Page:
Born on the spice island of Zanzibar, surrounded by the Indian Ocean, Sher Nasser spent her formative years around the beautiful coastlines of East Africa. Inspired by the gorgeous vistas surrounding her, Sher's interest in drawing started early, however, it was not until many years later, and having moved to Canada, that Sher discovered the joyful world of painting.

"When I first arrived in Canada I was immediately fascinated with the effects of light and shadow that the September sun was creating. I am gifted with a strong love of nature and seeing the wonderful variety of colors that each season brings, I felt a strong inspiration to try and capture those radiant colors on my canvas".

Excelling in floral watercolors, Sher also creates breathtaking landscapes, still-lives and life-like portraits in a variety of media.

Living in British Columbia, Sher is an active member of the Federation of Canadian Artists, Port Moody Arts Association and the Art Focus Group.

A proud supporter of many charities, Sher is always happy to donate her paintings and time to worthy causes.

For commissions, to purchase or view other works please contact Sher by email at sher@shernasser.com 

Thank you so much.

Sher Nasser


Art Prints








Wednesday, September 16, 2009

Website Updated

New Africa Pictures posted. It was hard work as I have never before painted any animals, but I am happy with the result --what do you think?

My Upcoming Show: I Dream of Africa

From Blogger Articles

We invite you, with your friends and family, to attend the Opening Reception of our show “I Dream of Africa” on Sunday September 20th, from 2 – 4 p.m. We are excited to have as a guest, Dr. Eni who is from Nigeria, and is known internationally for his work on health in Africa. His bio includes many other achievements, too numerous to list here. Amongst other events, we will also have performances by African drummers.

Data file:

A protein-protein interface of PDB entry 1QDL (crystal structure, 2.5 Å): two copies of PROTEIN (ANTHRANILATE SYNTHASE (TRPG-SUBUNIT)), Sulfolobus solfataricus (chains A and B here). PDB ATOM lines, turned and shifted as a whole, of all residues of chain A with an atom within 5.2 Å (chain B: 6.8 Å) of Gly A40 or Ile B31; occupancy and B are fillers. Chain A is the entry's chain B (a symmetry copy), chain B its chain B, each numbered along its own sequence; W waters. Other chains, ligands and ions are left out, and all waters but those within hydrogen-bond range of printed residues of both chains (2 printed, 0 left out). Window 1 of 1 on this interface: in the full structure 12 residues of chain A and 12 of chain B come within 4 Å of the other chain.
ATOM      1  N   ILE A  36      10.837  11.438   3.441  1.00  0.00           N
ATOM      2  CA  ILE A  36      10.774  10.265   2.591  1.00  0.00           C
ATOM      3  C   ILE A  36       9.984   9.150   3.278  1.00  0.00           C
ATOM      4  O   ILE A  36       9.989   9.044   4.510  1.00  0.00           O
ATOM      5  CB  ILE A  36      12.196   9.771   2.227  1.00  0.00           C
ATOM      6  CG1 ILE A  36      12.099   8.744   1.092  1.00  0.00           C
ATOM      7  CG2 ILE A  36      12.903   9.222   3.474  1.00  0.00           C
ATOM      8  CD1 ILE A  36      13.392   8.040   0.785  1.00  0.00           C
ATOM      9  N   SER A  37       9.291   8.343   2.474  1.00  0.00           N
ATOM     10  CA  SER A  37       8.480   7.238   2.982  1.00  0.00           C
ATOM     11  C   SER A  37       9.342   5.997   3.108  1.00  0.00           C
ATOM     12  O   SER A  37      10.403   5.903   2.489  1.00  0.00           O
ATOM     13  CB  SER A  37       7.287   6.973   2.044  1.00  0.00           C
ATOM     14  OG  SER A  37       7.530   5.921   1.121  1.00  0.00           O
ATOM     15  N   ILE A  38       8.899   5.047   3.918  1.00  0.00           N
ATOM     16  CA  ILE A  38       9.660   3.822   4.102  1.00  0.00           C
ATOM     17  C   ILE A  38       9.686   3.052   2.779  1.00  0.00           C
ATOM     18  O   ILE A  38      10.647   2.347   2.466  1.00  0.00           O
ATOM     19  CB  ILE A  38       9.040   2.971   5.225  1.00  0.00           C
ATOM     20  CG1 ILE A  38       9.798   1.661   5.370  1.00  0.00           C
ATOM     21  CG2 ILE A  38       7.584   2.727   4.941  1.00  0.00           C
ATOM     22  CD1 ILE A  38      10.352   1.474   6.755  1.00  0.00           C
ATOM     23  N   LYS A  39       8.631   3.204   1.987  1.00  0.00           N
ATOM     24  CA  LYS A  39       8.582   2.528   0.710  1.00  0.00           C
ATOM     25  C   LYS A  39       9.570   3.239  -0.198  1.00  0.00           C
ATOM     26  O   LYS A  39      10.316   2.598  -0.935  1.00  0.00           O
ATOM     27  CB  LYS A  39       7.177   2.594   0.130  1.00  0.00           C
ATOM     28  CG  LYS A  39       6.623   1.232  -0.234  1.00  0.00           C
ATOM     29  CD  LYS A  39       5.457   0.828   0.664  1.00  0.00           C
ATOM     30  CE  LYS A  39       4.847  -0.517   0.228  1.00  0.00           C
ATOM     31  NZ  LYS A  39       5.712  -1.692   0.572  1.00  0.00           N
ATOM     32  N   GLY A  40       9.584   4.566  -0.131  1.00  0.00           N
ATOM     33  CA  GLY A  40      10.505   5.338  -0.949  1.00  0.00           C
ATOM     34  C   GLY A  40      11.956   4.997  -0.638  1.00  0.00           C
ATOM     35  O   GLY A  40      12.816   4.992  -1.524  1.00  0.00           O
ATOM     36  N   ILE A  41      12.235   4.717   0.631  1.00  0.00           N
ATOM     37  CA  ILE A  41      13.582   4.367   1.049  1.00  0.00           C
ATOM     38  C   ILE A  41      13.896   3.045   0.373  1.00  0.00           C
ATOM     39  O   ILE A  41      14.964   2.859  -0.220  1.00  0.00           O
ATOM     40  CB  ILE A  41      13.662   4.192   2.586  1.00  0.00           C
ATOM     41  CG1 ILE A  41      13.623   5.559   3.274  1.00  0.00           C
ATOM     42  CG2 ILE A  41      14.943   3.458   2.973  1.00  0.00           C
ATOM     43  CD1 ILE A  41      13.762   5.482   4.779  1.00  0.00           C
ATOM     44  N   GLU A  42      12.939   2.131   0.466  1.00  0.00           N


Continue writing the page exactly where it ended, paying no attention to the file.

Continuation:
“I Dream of Africa” Visual Art ExhibitionOpening Reception: Sunday, September 20th 2 – 4 pm Leigh Square Community Arts Village, Port CoquitlamSeptember 17 – November 15Free Admission. Open daily except statutory holidays.Presentations, travelogues, and artist demonstrations every Saturday and Sunday from 2 – 4 pm until November 15. Please join local artists at Leigh Square Community Arts Village on Sunday, September 20th at the opening celebration of I Dream of Africa, a two month art exhibit celebrating an incredible continent. It will feature work in all media including photography, painting, and sculpture by Arlene Connolly, Colin Craig, Joyce Gillespie, Carolyn Hansen, Sherrill Hardy, Eunice Hodge, Sher Nasser, Maria Palotas, Julie Roberts, Mirriam Silamba, and Rae Yano. Guest musicians, speakers and writers will join them in creating a memorable celebration. People dream of places they have been and places they would like to go; some actually get to travel, while others can only dream. Presentations, travelogues, and artist demonstrations every Saturday and Sunday from 2 pm – 4 pm until November 15. Highlights include: South Africa presentation on Sept. 26, Oct. 25. On Nov. 1 Neysa Finnie will speak of her experiences leading volunteer vacations in Africa; Talk on African art by Anthony Ezeaputa on Oct. 11; Poetry inspired by Africa on Nov. 7. For more information, please contact Parm Johal, Recreation Programmer, at Leigh Square Arts Village at 604.927.8441 or johalp@portcoquitlam.ca